5. Our concept of persons has a dual nature. On the one hand persons are objects in the world, whereas on the other they are subjects, with agency, autonomy, and inner lives. When we think of persons as objects, we are interested in reidentifying them and find ourselves pulled toward the view that persons are to be identified with their bodies. It is when we consider persons as subjects, however, that issues concerning personal survival, moral agency, self-interest, and compensation arise. In this context, I contend, we are mostly raising questions of characterization, not of reidentification, and so it is in conjunction with the characterization question that we find ourselves pulled toward the view that persons are to be identified with their psyches. The perceived tension between our competing intuitions concerning persons can thus be resolved by offering a physically based account of reidentification and a psychologically based account of characterization.
  6. This approach leaves us, however, with a question about the relation between identity as determined by the characterization question and identity as determined by the reidentification question. It seems that these two need somehow to be brought together. For one thing, presumably questions of reidentification and of characterization can be asked about the same person. But if the reidentification question identifies the person with a body, and the characterization question with a psychological subject, how can these two fail to be in conflict? Moreover, in practice there seems to be a very close relation between questions of bodily reidentification and questions related to subjectivity. A bartender may be interested in determining whether the body before him is really the same as one born twenty-one years ago because he is worried about legalities. But the law that requires a person to be twenty-one years old in order to drink is based on the idea that under normal conditions there is a rough connection between the age of a body and the maturity of the subject associated with it. Similarly, we are concerned to determine whether the body currently in custody is the same as the one present at the crime because we think that fact is relevant to determining facts about moral responsibility.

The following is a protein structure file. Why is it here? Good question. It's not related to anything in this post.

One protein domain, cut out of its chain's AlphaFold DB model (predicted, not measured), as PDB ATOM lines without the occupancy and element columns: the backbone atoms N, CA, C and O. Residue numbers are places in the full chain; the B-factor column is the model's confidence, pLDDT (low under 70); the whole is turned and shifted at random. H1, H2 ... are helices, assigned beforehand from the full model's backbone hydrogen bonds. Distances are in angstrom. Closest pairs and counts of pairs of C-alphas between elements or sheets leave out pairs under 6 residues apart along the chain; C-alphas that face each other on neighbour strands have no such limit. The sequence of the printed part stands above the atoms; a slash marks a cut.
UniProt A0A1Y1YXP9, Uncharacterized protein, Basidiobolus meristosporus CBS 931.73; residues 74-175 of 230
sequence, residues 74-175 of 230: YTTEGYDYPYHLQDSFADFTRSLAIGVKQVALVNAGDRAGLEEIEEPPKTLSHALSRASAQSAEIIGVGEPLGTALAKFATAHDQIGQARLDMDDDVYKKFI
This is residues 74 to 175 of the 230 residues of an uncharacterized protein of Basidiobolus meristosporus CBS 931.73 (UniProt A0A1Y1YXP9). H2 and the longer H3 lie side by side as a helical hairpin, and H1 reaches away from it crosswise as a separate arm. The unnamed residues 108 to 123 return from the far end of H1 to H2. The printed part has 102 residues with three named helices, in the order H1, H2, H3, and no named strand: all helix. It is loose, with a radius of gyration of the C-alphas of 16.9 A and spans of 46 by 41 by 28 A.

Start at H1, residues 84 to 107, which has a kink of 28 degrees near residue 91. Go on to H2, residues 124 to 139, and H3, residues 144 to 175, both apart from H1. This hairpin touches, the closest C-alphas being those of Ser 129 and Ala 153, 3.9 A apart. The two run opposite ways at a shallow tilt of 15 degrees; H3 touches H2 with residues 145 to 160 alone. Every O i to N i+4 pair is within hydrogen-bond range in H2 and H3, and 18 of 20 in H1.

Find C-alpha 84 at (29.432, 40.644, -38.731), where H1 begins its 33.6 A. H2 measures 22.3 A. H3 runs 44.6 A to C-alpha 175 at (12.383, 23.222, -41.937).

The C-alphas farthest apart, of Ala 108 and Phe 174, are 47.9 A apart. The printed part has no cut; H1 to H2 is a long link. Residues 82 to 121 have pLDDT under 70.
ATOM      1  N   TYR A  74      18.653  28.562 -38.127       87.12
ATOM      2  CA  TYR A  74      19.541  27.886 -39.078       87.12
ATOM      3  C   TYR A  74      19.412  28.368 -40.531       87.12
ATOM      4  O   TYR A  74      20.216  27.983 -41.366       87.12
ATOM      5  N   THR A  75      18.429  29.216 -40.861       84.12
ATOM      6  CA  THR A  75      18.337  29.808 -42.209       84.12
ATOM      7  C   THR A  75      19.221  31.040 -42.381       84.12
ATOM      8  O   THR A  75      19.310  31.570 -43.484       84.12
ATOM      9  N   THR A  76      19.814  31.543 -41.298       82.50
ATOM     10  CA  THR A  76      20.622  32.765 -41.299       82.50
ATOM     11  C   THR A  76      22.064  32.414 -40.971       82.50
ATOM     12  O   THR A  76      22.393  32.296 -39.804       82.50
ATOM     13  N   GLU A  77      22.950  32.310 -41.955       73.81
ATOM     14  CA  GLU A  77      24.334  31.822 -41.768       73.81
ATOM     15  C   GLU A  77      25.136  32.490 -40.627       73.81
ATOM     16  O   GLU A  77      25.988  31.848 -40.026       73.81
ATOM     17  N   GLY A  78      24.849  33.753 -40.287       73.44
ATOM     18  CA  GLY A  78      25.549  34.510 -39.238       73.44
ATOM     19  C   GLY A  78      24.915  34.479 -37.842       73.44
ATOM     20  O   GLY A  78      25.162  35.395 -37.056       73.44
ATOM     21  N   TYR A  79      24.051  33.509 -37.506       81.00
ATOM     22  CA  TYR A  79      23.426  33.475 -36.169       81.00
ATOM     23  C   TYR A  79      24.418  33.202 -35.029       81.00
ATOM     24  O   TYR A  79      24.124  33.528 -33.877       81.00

7. In order to make our varied intuitions about personal identity cohere in the way I suggest, it is necessary to acknowledge that the reidentification and characterization questions are not completely independent and to show how they can be interconnected and yet provide very different perspectives on what identity entails. Roughly speaking, on the view I defend reidentifying persons via their bodies constrains (but does not determine) the kind of psychological configurations that can constitute a single psychological subject. On this view facts about the reidentification of bodies are indeed acknowledged to provide information crucial to settling issues about the four features and about identity in the sense at issue in the characterization question. Nonetheless, questions of characterization remain distinct from questions of reidentification.
  8. On my analysis, then, the reidentification question survives the argument of Part I as a serious question of personal identity. My claim is that if this question is freed from the inappropriate demand that it capture the relation between personal identity and the four features, the arguments for a bodily reidentification criterion are overwhelming. Once we have clarified its legitimate province, then, pursuit of the reidentification question will most likely involve an investigation into the specific metaphysical problems with reidentifying human beings, as well as more generic metaphysical puzzles about reidentifying changing material objects over time.
  9. I do not defend this claim in detail here, nor do I engage the reidentification question in what follows. My more immediate concern is with the characterization question, and with the attempt to understand the connection between personal identity and the four features. Survival, moral responsibility, self-interested concern, and compensation are linked to facts about characterization, not reidentification, and in Part II I develop a psychologically based account of characterization that illuminate the link between these features and identity. There are deep connections between human bodies and psychological subjects, as well as between issues of reidentification and of characterization. In order to appreciate these connections, however, we must first separate the various questions of identity and understand each strain of our concept of persons on its own.